mail facebook twitter linkedin youtube instagram The rest of my life so far...: Sichuan spice

3.25.2013

Sichuan spice

Photo credit: Hua Jiao Blog


Trying to eat vegetarian in China is unnecessarily tricky. It shouldn’t be, truly. The veggie dishes in Chinese cuisine are multiple and delicious. I stuffed myself with so many veggies, fruits, rices, and other non meaty things while I was winding my way up the east coast that it never occurred to me that a vegetarian would suffer trying to find suitable meal choices.

While I was in Chendgu, I met a girl who totally changed my mind. This girl had been on the road for twice as long as me in China, and she told me the most shocking, funny, awful thing ever: When you tell people that you’re vegetarian in China, they serve you rice and lettuce.

Rice. And Lettuce.

I actually laughed when she told me this, then felt sad for her stomach. So sad that I allowed her to drag me to a vegetarian restaurant that night, out of solidarity.

I was down for whatever, food wise. I had sampled a few Sichuan dishes already (including a beer soaked rabbit), and everything was yummy. Plus, most of the American Chinese food is Schezuan (which is just the American spelling of Sichuan) so whatevs. It’s all yums in my tums.

Spoiler: it is NOT all yums.

The Sichuan region of China is famous for having spicy food. Really, really spicy food. The spiciest food in China, to be exact. But whatevs, I’d just spent two years in Korea having my American taste buds blasted to oblivion, so I figured this “spicy” was just code for “whimp-nuggets”.

With my ego inflated, I followed my new friends to the restaurant. We had a slip of paper that said the Chinese character for “vegetarian” (written by the people who worked at our hostel). We pressed this paper against the window, eyebrows pleading. The lady working behind the window nodded.

Loaded up with veggie dishes, we carried our trays into the dining area and started eating. The food was cold, but palatable. I sighed internally and tucked in. It wasn’t the most delicious thing I’d had in China, but it wasn’t half bad.

About five bites in, I noticed a major problem: my tongue was going numb.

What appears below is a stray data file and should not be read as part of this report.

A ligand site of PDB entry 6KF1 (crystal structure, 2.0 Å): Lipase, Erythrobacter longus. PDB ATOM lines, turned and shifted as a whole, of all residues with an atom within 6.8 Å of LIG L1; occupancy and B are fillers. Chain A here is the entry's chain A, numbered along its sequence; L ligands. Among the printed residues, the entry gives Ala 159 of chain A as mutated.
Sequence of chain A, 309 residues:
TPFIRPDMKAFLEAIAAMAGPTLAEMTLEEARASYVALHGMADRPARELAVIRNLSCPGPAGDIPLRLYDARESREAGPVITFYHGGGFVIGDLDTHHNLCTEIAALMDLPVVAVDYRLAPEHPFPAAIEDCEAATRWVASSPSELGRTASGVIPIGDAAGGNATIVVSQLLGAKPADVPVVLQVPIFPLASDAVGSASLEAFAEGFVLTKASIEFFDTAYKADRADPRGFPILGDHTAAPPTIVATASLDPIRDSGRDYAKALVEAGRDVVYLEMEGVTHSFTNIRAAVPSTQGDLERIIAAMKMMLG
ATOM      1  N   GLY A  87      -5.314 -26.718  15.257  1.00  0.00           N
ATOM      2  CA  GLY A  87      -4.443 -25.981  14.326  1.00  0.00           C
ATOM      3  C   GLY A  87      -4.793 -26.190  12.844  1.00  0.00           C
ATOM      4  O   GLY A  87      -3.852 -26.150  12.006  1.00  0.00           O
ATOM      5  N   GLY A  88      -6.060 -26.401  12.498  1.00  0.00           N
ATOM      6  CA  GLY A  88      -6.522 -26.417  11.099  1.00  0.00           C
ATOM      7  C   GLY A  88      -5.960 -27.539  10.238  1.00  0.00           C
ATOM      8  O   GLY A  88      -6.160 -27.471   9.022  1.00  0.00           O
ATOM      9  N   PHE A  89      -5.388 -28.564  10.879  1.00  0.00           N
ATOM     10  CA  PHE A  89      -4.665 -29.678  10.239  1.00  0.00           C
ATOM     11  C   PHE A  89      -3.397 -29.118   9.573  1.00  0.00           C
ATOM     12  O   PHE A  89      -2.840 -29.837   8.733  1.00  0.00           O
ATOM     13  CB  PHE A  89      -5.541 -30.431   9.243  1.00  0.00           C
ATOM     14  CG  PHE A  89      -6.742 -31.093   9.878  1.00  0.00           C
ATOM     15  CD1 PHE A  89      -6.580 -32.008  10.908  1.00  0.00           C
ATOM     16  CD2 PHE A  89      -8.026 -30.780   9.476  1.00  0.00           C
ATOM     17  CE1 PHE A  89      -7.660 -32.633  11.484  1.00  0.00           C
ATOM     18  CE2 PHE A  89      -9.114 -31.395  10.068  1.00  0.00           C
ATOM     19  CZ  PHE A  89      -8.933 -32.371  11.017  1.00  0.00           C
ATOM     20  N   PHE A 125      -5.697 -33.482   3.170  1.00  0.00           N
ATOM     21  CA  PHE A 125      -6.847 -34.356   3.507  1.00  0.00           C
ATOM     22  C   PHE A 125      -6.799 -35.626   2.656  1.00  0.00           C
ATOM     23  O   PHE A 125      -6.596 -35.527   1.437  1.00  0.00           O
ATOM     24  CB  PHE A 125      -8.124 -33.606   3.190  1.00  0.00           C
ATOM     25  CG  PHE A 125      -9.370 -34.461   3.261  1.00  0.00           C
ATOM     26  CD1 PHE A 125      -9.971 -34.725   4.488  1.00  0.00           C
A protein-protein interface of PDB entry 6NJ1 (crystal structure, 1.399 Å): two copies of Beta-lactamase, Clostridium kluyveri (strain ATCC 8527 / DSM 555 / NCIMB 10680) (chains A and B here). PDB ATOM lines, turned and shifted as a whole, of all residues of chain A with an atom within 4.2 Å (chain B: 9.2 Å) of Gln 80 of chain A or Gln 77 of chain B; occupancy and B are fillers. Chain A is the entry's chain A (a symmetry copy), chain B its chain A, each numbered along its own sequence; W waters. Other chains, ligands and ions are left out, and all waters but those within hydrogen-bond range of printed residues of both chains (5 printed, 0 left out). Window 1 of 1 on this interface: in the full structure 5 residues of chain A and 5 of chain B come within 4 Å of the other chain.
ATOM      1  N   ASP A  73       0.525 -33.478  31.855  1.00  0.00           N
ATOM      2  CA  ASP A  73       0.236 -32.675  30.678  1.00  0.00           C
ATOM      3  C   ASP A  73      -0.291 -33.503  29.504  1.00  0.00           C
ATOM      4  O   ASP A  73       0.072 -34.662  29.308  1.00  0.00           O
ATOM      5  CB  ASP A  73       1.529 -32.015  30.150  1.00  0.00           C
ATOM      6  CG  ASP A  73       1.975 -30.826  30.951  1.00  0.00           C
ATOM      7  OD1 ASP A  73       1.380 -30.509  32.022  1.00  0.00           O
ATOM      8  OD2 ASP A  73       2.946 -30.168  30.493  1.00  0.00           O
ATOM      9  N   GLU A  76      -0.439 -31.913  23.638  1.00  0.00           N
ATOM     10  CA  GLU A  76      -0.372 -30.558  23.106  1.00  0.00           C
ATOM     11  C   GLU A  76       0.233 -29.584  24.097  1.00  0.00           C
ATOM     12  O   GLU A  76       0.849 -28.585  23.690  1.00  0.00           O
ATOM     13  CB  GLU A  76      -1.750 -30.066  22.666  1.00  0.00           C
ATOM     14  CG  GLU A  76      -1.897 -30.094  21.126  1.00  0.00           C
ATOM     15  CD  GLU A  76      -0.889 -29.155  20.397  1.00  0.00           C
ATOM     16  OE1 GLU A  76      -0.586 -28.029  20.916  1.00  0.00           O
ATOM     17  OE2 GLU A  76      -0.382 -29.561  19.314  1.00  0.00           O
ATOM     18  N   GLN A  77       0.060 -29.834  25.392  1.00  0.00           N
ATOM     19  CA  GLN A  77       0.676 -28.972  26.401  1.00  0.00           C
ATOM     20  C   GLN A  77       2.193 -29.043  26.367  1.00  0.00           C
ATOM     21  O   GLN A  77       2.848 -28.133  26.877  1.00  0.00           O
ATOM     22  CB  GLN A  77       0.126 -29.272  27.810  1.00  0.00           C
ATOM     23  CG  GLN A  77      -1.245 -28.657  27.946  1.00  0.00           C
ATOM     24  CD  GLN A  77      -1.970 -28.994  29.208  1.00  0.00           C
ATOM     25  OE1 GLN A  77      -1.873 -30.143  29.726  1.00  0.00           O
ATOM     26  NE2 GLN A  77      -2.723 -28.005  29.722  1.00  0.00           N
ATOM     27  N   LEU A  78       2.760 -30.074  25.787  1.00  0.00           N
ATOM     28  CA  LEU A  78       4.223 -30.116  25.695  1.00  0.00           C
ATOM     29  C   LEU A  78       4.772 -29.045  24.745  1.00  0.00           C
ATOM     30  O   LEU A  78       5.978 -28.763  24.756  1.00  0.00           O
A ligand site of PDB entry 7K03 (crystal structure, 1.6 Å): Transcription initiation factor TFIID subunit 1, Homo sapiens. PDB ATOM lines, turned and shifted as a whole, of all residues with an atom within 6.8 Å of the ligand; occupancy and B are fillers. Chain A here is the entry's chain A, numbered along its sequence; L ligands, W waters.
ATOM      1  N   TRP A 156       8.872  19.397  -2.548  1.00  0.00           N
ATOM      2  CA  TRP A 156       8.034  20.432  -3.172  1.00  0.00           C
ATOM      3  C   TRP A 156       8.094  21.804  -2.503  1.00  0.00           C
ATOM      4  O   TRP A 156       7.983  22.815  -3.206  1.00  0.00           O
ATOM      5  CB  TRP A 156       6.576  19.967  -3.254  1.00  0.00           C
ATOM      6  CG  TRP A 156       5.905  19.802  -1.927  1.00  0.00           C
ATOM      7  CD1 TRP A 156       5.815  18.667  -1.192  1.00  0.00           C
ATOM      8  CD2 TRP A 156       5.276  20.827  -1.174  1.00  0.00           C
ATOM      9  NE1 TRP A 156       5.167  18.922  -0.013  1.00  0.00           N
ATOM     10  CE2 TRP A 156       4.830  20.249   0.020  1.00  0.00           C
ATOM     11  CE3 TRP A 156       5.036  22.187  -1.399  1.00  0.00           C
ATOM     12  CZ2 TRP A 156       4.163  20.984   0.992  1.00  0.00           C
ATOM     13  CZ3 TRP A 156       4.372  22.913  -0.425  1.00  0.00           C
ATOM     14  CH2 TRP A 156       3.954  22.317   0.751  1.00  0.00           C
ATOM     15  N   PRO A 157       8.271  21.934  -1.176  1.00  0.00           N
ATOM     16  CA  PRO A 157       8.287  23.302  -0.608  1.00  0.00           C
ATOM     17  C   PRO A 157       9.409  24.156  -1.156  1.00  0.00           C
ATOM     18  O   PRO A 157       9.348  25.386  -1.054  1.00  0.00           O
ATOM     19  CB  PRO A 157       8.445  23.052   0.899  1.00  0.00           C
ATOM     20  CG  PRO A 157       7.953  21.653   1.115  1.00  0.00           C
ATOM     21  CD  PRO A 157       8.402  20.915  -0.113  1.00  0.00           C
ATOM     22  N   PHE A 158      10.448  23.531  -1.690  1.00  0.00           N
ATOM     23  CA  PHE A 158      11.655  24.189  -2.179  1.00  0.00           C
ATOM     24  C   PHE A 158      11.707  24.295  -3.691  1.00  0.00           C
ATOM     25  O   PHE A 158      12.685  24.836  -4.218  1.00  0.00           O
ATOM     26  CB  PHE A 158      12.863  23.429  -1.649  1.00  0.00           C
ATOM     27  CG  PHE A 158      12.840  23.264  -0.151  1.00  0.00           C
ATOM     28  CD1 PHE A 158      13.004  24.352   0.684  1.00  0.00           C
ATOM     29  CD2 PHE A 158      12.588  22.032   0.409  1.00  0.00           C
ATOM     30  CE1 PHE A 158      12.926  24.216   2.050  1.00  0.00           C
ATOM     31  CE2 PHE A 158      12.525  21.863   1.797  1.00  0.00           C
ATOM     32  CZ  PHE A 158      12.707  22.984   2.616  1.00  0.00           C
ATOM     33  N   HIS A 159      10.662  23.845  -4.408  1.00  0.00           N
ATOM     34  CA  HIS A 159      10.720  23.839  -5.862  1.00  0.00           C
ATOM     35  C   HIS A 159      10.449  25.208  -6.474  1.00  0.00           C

I contemplated this, eating more slowly. The numbness spread up to the roof of my mouth, coated my tonsils, and started to travel down my throat. This is when I realized that I must be eating the famous Sichuan flower pepper.

When I said that Sichuan was famous for the most spicy food in China, I should have been more specific. Yes, they are known for eating stupidly spicy stuff. But it’s the combination of numb and spicy that gives Sichuan food its distinct kick. The flower pepper (reportedly) contains the same ingredients as novocaine.

Imagine, putting novocaine in your mouth ON PURPOSE. For the nummy jollies that it brings.

Seriously, try to imagine that.

I was trying to wrap my mind around this thought, when I realized that my mouth was on fire. I mean, I could sense that my lips, tongue, gums, hell, everything felt like they were being eaten away by corrosive acid. The only reason I wasn’t totally panicked was because the sensation was overwhelmed by the medical grade numb-out I had going. This horrifying feeling was coupled with another realization:

What comes in, must go out.

I put my chopsticks down. I mean, I’ve done a lot of ill-advised things for the sake of adventure. But purposefully ingestive numbing, corrosive foodstuff that are guaranteed to numb my bum hole one minute and leave it burning the next - feelings I would have to navigate on a SQUATTY potty - I couldn’t go on. I began chugging water and shoveling rice, attempting to ameliorate the effects.

My friend laughed at me. “Too spicy for you?” She chuckled.

I didn’t wanna share my thoughts with her. She was enjoying the food, and besides, this was the first meal she’d had that didn’t include wilted lettuce. It seemed too cruel to take that away with my own paranoia.

So I just watched her eat.

It was actually kind of funny. I mean, that food was so spicy that despite the fact that it was stone cold, she kept sucking her spit and attempting to cool her mouth. The food, making her tongue more burned and sensitive with each bite, was causing pain. I mean, she was actually saying “ouch”.

This is not a sensation that I list up there with “good food” associations.

I slurped up a chinese medicine drink (a tip I learned from a beijinger - it instantly neutralizes spicy food), and she just kept eating.

When she finally declared herself full, words slipped out. I said,

“You’re braver than me. I’m too afraid of digestive problems to eat that much numb stuff.”

My words fell over her face like a dark cloud as my meaning sunk in. “Oh no!” she said, “why didn’t you say anything earlier?” she said.

“I’m sorry!” I said, “You were enjoying yourself!”

When ran to the 24 hour mart. We bought milk, bread and water. Neutralization was key. Also, I was still starving. I gorged on my snacks, then went to bed, terrified.

Nothing happened.

No burning, numbing digestive issue. A little tummy ache, probably from the entire tube of Chinese rip-off pringles I had bought as my bread item, but nothing more than that.

I know that’s anti-climatic for you, but for me?

Whew, lordy, I was so relieved. I mean, there is no way to escape fire peppers in Sichuan, and if I couldn’t eat them, it was gonna be in for a rough time.

After that, my attempt to avoid flower peppers was purely based on foodie snobbery.

Numb is not delicious, folks. End of story.

0 comments:

Post a Comment

COMMENT POLICY: All comments are reviewed by the author before they are published. The comment form is only for personal messages. Please do not include hyperlinks in your comment, or it will be deleted. For business inquiries, please use the contact form (link at the top of the page). .

 

"I'm a new soul, I came to this strange world hoping I could learn a bit 'bout how to give and take." ~ Yael Naim